Size Matters, Say Condom Experts
February 26, 2010
Almost half of men who use condoms find they are ill-fitting, according to new research, which can impair both sexual pleasure and the condom's protective abilities.
For the study, R. A. Crosby, of the College of Public Health at the University of Kentucky, and colleagues enrolled 436 men ages 18-67 who had used a condom for vaginal intercourse in the previous three months.
Of the men, 44.7 percent reported experiencing ill-fitting condoms. This alone more than doubled the risk of breakage, slippage, loss of erection, and difficulty of either partner reaching orgasm. Poorly fitting condoms were also five times more likely to irritate the penis. Problems related to fit made many users remove the condom during intercourse, with the consequent loss of its protection against STDs and pregnancy.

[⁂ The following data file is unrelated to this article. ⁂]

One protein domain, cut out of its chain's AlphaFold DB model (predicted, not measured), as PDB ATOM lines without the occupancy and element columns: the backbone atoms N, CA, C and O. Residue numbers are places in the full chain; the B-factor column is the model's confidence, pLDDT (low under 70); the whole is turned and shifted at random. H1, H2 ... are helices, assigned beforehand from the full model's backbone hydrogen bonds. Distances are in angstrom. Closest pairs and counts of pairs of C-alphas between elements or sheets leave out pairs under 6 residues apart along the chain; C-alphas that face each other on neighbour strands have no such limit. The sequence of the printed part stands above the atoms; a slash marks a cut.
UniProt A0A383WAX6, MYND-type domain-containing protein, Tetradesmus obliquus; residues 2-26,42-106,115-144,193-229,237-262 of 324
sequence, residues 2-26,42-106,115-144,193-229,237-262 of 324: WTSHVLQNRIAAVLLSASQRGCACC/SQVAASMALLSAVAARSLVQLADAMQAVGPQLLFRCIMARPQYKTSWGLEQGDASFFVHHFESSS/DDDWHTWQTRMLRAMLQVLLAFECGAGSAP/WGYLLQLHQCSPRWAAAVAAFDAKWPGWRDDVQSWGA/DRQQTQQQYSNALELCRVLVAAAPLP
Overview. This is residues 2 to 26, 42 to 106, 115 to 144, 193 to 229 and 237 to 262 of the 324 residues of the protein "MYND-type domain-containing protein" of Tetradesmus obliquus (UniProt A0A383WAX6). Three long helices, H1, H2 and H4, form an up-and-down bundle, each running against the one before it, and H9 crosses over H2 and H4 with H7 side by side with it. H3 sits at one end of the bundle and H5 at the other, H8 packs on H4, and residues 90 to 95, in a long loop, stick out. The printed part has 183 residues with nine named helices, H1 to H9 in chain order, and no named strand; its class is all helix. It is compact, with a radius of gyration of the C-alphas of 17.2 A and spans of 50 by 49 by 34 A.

The authors suggested the study's findings show the need for public health messages to encourage men to buy the proper size of condoms. Since the study is based on self-reports, its data are somewhat limited, they acknowledged.
Another difficulty that needs addressing involves the terms that should be used to indicate condom size, the authors said. "The old saying is, 'Women don't have penis envy, men do,'" said co-author W.L. Yarber. Condom makers would be well-advised to label the smaller sizes "large," moving on to "extra-large" for medium and so on, Yarber suggested.
The full report, "Does It Fit Okay? Problems with Condom Use as a Function of Self-Reported Poor Fit," was published in Sexually Transmitted Infections (2010;86:36-38).
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This article was provided by U.S. Centers for Disease Control and Prevention. It is a part of the publication CDC HIV/Hepatitis/STD/TB Prevention News Update. Visit the CDC's website to find out more about their activities, publications and services.